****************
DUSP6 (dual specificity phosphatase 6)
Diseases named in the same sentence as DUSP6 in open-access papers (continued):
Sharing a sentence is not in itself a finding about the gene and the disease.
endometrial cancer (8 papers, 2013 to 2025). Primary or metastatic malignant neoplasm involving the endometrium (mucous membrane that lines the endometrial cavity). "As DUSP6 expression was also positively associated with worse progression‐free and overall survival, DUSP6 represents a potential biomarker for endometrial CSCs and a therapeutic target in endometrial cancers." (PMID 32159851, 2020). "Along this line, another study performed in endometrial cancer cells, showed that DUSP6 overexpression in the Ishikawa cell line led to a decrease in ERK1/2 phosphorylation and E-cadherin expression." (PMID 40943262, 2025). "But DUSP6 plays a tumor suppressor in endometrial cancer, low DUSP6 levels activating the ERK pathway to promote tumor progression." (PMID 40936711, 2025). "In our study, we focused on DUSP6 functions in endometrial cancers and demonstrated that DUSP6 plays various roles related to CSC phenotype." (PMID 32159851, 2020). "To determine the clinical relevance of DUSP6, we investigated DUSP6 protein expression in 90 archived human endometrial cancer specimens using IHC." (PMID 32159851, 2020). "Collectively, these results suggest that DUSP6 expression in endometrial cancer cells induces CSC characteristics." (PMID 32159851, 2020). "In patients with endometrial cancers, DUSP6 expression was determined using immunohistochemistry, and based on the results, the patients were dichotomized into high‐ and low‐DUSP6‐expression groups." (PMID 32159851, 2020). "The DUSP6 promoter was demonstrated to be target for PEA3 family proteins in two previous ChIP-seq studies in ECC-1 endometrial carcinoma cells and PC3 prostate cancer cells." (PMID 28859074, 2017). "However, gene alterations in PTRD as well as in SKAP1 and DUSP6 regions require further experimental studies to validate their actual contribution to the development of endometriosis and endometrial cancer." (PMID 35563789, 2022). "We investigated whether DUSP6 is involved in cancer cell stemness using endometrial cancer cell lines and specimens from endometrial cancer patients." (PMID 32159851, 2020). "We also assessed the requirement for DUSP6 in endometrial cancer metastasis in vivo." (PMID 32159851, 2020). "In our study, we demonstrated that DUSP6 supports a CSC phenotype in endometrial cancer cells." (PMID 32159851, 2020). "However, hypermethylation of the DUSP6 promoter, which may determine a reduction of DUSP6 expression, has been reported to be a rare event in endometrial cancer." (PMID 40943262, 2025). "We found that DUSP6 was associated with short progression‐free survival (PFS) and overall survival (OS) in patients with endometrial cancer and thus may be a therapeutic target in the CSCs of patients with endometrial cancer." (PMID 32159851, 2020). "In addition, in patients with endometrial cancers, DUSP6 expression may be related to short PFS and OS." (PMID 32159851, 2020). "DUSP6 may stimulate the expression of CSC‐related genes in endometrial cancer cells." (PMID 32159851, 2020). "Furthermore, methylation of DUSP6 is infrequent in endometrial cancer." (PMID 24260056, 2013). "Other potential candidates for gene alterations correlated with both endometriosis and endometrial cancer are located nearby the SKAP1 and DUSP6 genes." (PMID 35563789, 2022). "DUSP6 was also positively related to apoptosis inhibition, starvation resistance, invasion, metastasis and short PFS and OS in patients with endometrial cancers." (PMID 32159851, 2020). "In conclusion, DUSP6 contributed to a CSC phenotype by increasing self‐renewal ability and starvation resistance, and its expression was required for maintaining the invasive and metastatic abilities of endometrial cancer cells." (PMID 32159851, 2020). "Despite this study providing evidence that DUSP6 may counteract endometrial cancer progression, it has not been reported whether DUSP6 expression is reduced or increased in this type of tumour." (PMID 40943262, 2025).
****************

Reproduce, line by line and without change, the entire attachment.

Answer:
DUSP6 (dual specificity phosphatase 6)
Diseases named in the same sentence as DUSP6 in open-access papers (continued):
Sharing a sentence is not in itself a finding about the gene and the disease.
endometrial cancer (8 papers, 2013 to 2025). Primary or metastatic malignant neoplasm involving the endometrium (mucous membrane that lines the endometrial cavity). "As DUSP6 expression was also positively associated with worse progression‐free and overall survival, DUSP6 represents a potential biomarker for endometrial CSCs and a therapeutic target in endometrial cancers." (PMID 32159851, 2020). "Along this line, another study performed in endometrial cancer cells, showed that DUSP6 overexpression in the Ishikawa cell line led to a decrease in ERK1/2 phosphorylation and E-cadherin expression." (PMID 40943262, 2025). "But DUSP6 plays a tumor suppressor in endometrial cancer, low DUSP6 levels activating the ERK pathway to promote tumor progression." (PMID 40936711, 2025). "In our study, we focused on DUSP6 functions in endometrial cancers and demonstrated that DUSP6 plays various roles related to CSC phenotype." (PMID 32159851, 2020). "To determine the clinical relevance of DUSP6, we investigated DUSP6 protein expression in 90 archived human endometrial cancer specimens using IHC." (PMID 32159851, 2020). "Collectively, these results suggest that DUSP6 expression in endometrial cancer cells induces CSC characteristics." (PMID 32159851, 2020). "In patients with endometrial cancers, DUSP6 expression was determined using immunohistochemistry, and based on the results, the patients were dichotomized into high‐ and low‐DUSP6‐expression groups." (PMID 32159851, 2020). "The DUSP6 promoter was demonstrated to be target for PEA3 family proteins in two previous ChIP-seq studies in ECC-1 endometrial carcinoma cells and PC3 prostate cancer cells." (PMID 28859074, 2017). "However, gene alterations in PTRD as well as in SKAP1 and DUSP6 regions require further experimental studies to validate their actual contribution to the development of endometriosis and endometrial cancer." (PMID 35563789, 2022). "We investigated whether DUSP6 is involved in cancer cell stemness using endometrial cancer cell lines and specimens from endometrial cancer patients." (PMID 32159851, 2020). "We also assessed the requirement for DUSP6 in endometrial cancer metastasis in vivo." (PMID 32159851, 2020). "In our study, we demonstrated that DUSP6 supports a CSC phenotype in endometrial cancer cells." (PMID 32159851, 2020). "However, hypermethylation of the DUSP6 promoter, which may determine a reduction of DUSP6 expression, has been reported to be a rare event in endometrial cancer." (PMID 40943262, 2025). "We found that DUSP6 was associated with short progression‐free survival (PFS) and overall survival (OS) in patients with endometrial cancer and thus may be a therapeutic target in the CSCs of patients with endometrial cancer." (PMID 32159851, 2020). "In addition, in patients with endometrial cancers, DUSP6 expression may be related to short PFS and OS." (PMID 32159851, 2020). "DUSP6 may stimulate the expression of CSC‐related genes in endometrial cancer cells." (PMID 32159851, 2020). "Furthermore, methylation of DUSP6 is infrequent in endometrial cancer." (PMID 24260056, 2013). "Other potential candidates for gene alterations correlated with both endometriosis and endometrial cancer are located nearby the SKAP1 and DUSP6 genes." (PMID 35563789, 2022). "DUSP6 was also positively related to apoptosis inhibition, starvation resistance, invasion, metastasis and short PFS and OS in patients with endometrial cancers." (PMID 32159851, 2020). "In conclusion, DUSP6 contributed to a CSC phenotype by increasing self‐renewal ability and starvation resistance, and its expression was required for maintaining the invasive and metastatic abilities of endometrial cancer cells." (PMID 32159851, 2020). "Despite this study providing evidence that DUSP6 may counteract endometrial cancer progression, it has not been reported whether DUSP6 expression is reduced or increased in this type of tumour." (PMID 40943262, 2025).